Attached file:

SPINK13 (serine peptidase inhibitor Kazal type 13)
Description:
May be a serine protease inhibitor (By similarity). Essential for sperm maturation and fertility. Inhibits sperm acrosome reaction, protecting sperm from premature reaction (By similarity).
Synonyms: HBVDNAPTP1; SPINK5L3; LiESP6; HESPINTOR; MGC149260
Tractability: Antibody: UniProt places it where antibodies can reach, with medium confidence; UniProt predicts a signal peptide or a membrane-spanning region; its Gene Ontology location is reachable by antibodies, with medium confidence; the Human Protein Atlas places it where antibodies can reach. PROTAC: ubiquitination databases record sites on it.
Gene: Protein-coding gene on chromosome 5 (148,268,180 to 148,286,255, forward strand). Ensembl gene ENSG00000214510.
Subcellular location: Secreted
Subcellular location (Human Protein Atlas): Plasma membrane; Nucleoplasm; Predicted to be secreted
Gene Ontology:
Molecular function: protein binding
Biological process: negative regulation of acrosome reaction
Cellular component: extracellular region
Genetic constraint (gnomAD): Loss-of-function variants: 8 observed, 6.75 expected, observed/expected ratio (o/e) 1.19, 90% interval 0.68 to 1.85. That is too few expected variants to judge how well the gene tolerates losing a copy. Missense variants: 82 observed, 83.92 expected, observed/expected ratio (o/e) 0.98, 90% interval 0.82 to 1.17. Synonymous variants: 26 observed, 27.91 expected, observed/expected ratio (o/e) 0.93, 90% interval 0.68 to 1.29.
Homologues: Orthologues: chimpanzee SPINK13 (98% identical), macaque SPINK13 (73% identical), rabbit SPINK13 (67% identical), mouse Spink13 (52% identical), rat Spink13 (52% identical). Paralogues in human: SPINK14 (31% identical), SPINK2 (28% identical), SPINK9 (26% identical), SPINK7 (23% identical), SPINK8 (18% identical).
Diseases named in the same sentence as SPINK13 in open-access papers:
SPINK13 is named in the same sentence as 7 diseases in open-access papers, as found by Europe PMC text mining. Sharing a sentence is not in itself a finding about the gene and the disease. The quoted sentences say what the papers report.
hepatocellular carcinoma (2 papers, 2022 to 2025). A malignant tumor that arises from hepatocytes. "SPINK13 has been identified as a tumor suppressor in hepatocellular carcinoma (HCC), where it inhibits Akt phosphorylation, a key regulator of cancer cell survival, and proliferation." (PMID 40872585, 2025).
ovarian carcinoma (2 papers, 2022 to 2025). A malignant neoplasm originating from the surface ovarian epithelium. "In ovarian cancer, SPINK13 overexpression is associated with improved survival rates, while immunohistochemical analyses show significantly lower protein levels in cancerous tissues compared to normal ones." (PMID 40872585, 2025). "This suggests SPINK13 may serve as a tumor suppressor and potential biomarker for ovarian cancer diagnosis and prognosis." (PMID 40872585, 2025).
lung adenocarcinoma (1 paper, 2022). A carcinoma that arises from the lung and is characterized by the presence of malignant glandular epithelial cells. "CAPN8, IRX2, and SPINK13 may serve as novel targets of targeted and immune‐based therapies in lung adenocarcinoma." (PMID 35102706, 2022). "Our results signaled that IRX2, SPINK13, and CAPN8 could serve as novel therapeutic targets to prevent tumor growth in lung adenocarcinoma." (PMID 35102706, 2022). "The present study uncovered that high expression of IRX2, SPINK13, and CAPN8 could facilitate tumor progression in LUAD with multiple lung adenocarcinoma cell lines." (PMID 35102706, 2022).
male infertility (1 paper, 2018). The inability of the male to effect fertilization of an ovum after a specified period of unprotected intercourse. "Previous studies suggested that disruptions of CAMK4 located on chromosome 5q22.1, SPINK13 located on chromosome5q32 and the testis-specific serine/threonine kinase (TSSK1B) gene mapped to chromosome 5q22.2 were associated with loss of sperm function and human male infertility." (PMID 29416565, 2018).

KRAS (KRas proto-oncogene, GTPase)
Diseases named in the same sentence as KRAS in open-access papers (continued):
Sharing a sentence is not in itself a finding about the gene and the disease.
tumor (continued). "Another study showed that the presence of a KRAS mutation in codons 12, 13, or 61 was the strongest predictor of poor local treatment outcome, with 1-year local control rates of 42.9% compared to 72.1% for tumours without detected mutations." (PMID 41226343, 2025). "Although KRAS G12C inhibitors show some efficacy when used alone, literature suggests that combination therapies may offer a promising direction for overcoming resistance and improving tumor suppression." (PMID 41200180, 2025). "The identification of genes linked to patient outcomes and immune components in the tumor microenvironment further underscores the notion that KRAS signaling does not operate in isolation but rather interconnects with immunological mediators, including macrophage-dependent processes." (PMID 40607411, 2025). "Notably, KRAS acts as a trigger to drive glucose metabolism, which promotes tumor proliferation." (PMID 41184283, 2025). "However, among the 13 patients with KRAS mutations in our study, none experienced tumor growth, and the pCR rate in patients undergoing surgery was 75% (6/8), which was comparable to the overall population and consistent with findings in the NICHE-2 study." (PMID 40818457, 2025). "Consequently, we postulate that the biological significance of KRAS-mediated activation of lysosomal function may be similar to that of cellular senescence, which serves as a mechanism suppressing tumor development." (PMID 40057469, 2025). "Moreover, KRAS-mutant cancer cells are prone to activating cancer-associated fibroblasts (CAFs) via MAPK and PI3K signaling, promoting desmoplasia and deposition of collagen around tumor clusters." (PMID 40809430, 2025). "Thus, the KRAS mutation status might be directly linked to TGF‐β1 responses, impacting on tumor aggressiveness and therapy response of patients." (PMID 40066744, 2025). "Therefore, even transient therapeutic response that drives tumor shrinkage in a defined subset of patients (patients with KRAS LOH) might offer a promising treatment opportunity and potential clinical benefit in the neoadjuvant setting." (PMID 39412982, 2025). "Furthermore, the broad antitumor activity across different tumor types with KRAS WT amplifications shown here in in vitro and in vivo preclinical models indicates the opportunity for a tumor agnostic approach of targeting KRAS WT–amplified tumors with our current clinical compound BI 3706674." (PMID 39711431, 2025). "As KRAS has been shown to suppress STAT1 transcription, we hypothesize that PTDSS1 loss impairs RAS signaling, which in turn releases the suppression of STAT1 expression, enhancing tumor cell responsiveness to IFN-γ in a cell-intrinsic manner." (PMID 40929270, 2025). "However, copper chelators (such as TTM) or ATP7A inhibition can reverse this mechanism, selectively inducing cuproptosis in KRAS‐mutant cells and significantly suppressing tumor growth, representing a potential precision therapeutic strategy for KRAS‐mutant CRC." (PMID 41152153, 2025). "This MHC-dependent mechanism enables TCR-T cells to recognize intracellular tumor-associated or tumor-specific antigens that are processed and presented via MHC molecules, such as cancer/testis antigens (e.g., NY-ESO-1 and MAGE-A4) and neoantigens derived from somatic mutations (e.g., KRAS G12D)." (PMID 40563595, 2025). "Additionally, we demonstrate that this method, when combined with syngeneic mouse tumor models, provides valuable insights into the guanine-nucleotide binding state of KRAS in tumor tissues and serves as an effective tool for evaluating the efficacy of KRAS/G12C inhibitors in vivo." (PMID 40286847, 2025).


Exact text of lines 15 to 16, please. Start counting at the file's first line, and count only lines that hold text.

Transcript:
Diseases named in the same sentence as SPINK13 in open-access papers:
SPINK13 is named in the same sentence as 7 diseases in open-access papers, as found by Europe PMC text mining. Sharing a sentence is not in itself a finding about the gene and the disease. The quoted sentences say what the papers report.